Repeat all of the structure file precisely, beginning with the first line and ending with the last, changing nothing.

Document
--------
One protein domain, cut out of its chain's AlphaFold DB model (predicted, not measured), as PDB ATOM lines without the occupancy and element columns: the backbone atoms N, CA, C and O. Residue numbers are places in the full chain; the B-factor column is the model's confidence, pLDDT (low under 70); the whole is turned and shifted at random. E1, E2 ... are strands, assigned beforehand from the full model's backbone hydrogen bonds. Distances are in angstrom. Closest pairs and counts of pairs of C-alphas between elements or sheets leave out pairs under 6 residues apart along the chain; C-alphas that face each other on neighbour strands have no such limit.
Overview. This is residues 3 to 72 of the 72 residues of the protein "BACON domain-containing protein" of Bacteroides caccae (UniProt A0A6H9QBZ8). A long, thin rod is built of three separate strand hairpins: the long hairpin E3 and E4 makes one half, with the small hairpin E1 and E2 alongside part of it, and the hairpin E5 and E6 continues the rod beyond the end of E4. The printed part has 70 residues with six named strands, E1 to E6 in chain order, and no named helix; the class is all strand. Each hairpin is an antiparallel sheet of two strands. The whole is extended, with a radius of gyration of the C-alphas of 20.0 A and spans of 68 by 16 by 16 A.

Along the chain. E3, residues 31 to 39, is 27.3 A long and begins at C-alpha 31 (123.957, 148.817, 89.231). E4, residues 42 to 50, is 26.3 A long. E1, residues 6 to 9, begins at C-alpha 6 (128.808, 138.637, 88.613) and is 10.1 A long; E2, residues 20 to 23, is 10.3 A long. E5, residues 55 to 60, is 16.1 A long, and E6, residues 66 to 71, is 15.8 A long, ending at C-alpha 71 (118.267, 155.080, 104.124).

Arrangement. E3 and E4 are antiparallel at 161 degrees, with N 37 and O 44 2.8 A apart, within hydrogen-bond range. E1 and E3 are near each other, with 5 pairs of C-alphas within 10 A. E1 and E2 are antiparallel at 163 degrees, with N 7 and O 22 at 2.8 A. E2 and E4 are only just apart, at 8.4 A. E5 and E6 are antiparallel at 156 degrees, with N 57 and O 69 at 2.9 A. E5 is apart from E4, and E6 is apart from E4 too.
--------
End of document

One protein domain, cut out of its chain's AlphaFold DB model (predicted, not measured), as PDB ATOM lines without the occupancy and element columns: the backbone atoms N, CA, C and O. Residue numbers are places in the full chain; the B-factor column is the model's confidence, pLDDT (low under 70); the whole is turned and shifted at random. E1, E2 ... are strands, assigned beforehand from the full model's backbone hydrogen bonds. Distances are in angstrom. Closest pairs and counts of pairs of C-alphas between elements or sheets leave out pairs under 6 residues apart along the chain; C-alphas that face each other on neighbour strands have no such limit.
Overview. This is residues 3 to 72 of the 72 residues of the protein "BACON domain-containing protein" of Bacteroides caccae (UniProt A0A6H9QBZ8). A long, thin rod is built of three separate strand hairpins: the long hairpin E3 and E4 makes one half, with the small hairpin E1 and E2 alongside part of it, and the hairpin E5 and E6 continues the rod beyond the end of E4. The printed part has 70 residues with six named strands, E1 to E6 in chain order, and no named helix; the class is all strand. Each hairpin is an antiparallel sheet of two strands. The whole is extended, with a radius of gyration of the C-alphas of 20.0 A and spans of 68 by 16 by 16 A.

Along the chain. E3, residues 31 to 39, is 27.3 A long and begins at C-alpha 31 (123.957, 148.817, 89.231). E4, residues 42 to 50, is 26.3 A long. E1, residues 6 to 9, begins at C-alpha 6 (128.808, 138.637, 88.613) and is 10.1 A long; E2, residues 20 to 23, is 10.3 A long. E5, residues 55 to 60, is 16.1 A long, and E6, residues 66 to 71, is 15.8 A long, ending at C-alpha 71 (118.267, 155.080, 104.124).

Arrangement. E3 and E4 are antiparallel at 161 degrees, with N 37 and O 44 2.8 A apart, within hydrogen-bond range. E1 and E3 are near each other, with 5 pairs of C-alphas within 10 A. E1 and E2 are antiparallel at 163 degrees, with N 7 and O 22 at 2.8 A. E2 and E4 are only just apart, at 8.4 A. E5 and E6 are antiparallel at 156 degrees, with N 57 and O 69 at 2.9 A. E5 is apart from E4, and E6 is apart from E4 too.